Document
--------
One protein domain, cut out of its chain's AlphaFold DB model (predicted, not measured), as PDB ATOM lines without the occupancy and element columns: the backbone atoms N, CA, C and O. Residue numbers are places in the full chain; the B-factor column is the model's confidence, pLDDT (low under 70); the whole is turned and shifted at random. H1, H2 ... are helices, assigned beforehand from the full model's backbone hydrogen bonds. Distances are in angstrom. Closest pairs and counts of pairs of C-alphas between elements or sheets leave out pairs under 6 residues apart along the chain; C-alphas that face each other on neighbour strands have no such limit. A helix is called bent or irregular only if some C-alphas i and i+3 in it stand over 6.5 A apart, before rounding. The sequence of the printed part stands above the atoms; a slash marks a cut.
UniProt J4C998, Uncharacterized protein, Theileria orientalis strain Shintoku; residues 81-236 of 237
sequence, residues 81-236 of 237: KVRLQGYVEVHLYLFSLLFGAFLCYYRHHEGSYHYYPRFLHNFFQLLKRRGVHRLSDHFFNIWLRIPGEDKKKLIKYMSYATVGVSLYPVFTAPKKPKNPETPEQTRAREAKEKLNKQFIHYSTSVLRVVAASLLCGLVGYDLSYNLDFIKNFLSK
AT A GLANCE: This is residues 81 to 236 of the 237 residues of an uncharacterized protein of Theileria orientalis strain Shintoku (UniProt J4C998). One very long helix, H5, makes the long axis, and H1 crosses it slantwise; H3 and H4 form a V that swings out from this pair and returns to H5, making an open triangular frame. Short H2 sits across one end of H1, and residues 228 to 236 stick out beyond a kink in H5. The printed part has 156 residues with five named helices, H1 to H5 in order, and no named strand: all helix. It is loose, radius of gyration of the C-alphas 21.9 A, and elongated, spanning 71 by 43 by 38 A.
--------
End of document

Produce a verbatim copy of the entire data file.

One protein domain, cut out of its chain's AlphaFold DB model (predicted, not measured), as PDB ATOM lines without the occupancy and element columns: the backbone atoms N, CA, C and O. Residue numbers are places in the full chain; the B-factor column is the model's confidence, pLDDT (low under 70); the whole is turned and shifted at random. H1, H2 ... are helices, assigned beforehand from the full model's backbone hydrogen bonds. Distances are in angstrom. Closest pairs and counts of pairs of C-alphas between elements or sheets leave out pairs under 6 residues apart along the chain; C-alphas that face each other on neighbour strands have no such limit. A helix is called bent or irregular only if some C-alphas i and i+3 in it stand over 6.5 A apart, before rounding. The sequence of the printed part stands above the atoms; a slash marks a cut.
UniProt J4C998, Uncharacterized protein, Theileria orientalis strain Shintoku; residues 81-236 of 237
sequence, residues 81-236 of 237: KVRLQGYVEVHLYLFSLLFGAFLCYYRHHEGSYHYYPRFLHNFFQLLKRRGVHRLSDHFFNIWLRIPGEDKKKLIKYMSYATVGVSLYPVFTAPKKPKNPETPEQTRAREAKEKLNKQFIHYSTSVLRVVAASLLCGLVGYDLSYNLDFIKNFLSK
AT A GLANCE: This is residues 81 to 236 of the 237 residues of an uncharacterized protein of Theileria orientalis strain Shintoku (UniProt J4C998). One very long helix, H5, makes the long axis, and H1 crosses it slantwise; H3 and H4 form a V that swings out from this pair and returns to H5, making an open triangular frame. Short H2 sits across one end of H1, and residues 228 to 236 stick out beyond a kink in H5. The printed part has 156 residues with five named helices, H1 to H5 in order, and no named strand: all helix. It is loose, radius of gyration of the C-alphas 21.9 A, and elongated, spanning 71 by 43 by 38 A.